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    Quote Originally Posted by Foxflower View Post
    Is there a strength difference between the nylon and plastic gears? I've been thinking of them as being the same junk as well.

    Makitmama, I love your little comment at the bottom of your screen.
    "Nylon is a type of plastic popular in a wide variety of applications due to its flexibility and strength. The difference between nylon and other similar plastics is a result of its molecular structure."

    Nylon to plastic would be comparing two different grades or types of metal in my thinking.

  16. #16
    Junior Member makitmama's Avatar
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    I agree with Joe on this... If it isn't metal, I don't really care whether it is nylon or plastic.

    Glad ya'll like my tag line. I do change it around though....
    Cil



    I'm a Queen.... at least my pantyhose say I am!


    (proud caretaker of a magenta 221, purple 222, assorted 66's, a 301, a pink Atlas and Monarch, and Granny's 201-2.

  17. #17
    Super Member Foxflower's Avatar
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    That's interesting Candace, thank you. So, are the nylon gears pretty strong? If we were to compare nylon and other plastic gears to similar strength/durability metals, what would they be do you think? or if the don't compare in actuality, how would they compare to each other, i.e..... nylon gears are to plastic gears as tin is to aluminum?
    "Life is mostly froth and bubble, but one thing stands as stone. Kindness in another's trouble, courage in one's own." Adam Lindsey Gordon

  18. #18
    Super Member SteveH's Avatar
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    "The plastics industry was revolutionized in the 1930s with the announcement of polyamide (PA), far better known by its trade name nylon. Nylon was the first purely synthetic fiber, introduced by DuPont Corporation at the 1939 World's Fair in New York City."

    "It took DuPont twelve years and US$27 million to refine nylon, and to synthesize and develop the industrial processes for bulk manufacture. With such a major investment, it was no surprise that Du Pont spared little expense to promote nylon after its introduction, creating a public sensation, or "nylon mania"."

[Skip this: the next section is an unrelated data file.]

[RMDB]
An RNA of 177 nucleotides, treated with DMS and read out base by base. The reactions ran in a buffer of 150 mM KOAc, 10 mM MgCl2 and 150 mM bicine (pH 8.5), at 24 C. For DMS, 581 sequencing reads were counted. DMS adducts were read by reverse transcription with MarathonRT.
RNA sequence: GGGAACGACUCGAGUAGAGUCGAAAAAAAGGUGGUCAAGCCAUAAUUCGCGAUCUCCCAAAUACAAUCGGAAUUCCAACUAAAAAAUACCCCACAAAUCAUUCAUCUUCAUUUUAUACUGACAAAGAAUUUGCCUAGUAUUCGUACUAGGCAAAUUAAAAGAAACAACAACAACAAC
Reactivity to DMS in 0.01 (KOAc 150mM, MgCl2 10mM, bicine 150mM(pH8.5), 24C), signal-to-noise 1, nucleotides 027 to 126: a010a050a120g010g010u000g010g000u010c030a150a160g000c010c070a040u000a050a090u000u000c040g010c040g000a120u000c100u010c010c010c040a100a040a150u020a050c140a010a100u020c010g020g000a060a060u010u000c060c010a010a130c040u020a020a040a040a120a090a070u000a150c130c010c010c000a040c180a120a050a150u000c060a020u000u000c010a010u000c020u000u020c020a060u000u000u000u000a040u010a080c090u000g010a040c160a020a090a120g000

"Nylon still remains important in the world of plastics, and not just for use in fabrics. In its bulk form it is very wear resistant, particularly if oil-impregnated, and so is used to build gears, plain bearings, valve seats, seals and because of good heat-resistance, increasingly for under-the-hood applications in cars, and other mechanical parts."

  19. #19
    Super Member J Miller's Avatar
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    And don't forget the Remington Nylon 66 series of .22 Rim Fire Rifles. The stock which also held the metal parts of the action was made from Nylon. The rifle was virtually immune to wear, rust, corrosion and other ailments common to all steel rifles.

    I suppose Nylon as used in gears and other sewing machine parts is far superior to regular plastic. ~~ BUT ~~ how to tell the difference in a used machine? That is still my quandary.

    Joe

  20. #20
    Super Member SteveH's Avatar
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    I know this is next to useless for that purpose, but nylon has "fibers" and whereas regular plastic is cast and has a "grain" structure like clay or cast iron.

  21. #21
    Super Member Mitch's mom's Avatar
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    Even the venerable and much loved Pfaff 130 has a nylon piece in it. It is hard to see but it is there. Someone may come along and say it isn't nylon it is Delrin. I'll concede the point as I don't know 100% what material it is made of.

  22. #22
    Super Member J Miller's Avatar
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    My Kenmore 120-491 supposedly has nylon gears in it. The instructions says so anyway. To me they look like cream colored opaque plastic material. I've cleaned them and I can't see any fibers or grain to any of them. They are just cream colored.

    I do know they don't like to be oiled. They work better without it.

    Joe

  23. #23
    Super Member BoJangles's Avatar
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    Geeze you all this is a very interesting conversation! I never heard of Delrin? Well, I'd say if the machine has a plastic/nylon knob on the outside - there is a probability that there is also plastic/nylon on the inside!

    Steve, very informative information!

    Nancy

  24. #24
    Super Member ArchaicArcane's Avatar
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    Delrin is a highly "slippery", hard wearing type of plastic(?) One of its uses is on the slider pucks for sport motorcycles to help keep the breakable bits off the ground in a crash. The idea is that the delrin "puck" slides across the ground, grinding down as you hopefully scrub off speed and come to a stop, and preventing the bike parts from hitting the ground and disintegrating, causing fluids all over the road, which multiplies the problem, or from a body part digging in and flipping the bike.

    Strong stuff.

    Don't forget the "rubber" hook gears on the newer vintages too. The ones that don't like oils of any kind, and sit right below the hook that you oil.

  25. #25
    Power Poster miriam's Avatar
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    I also don't much like stamped metal parts.
    NEVER let a sewing machine know you are in a hurry.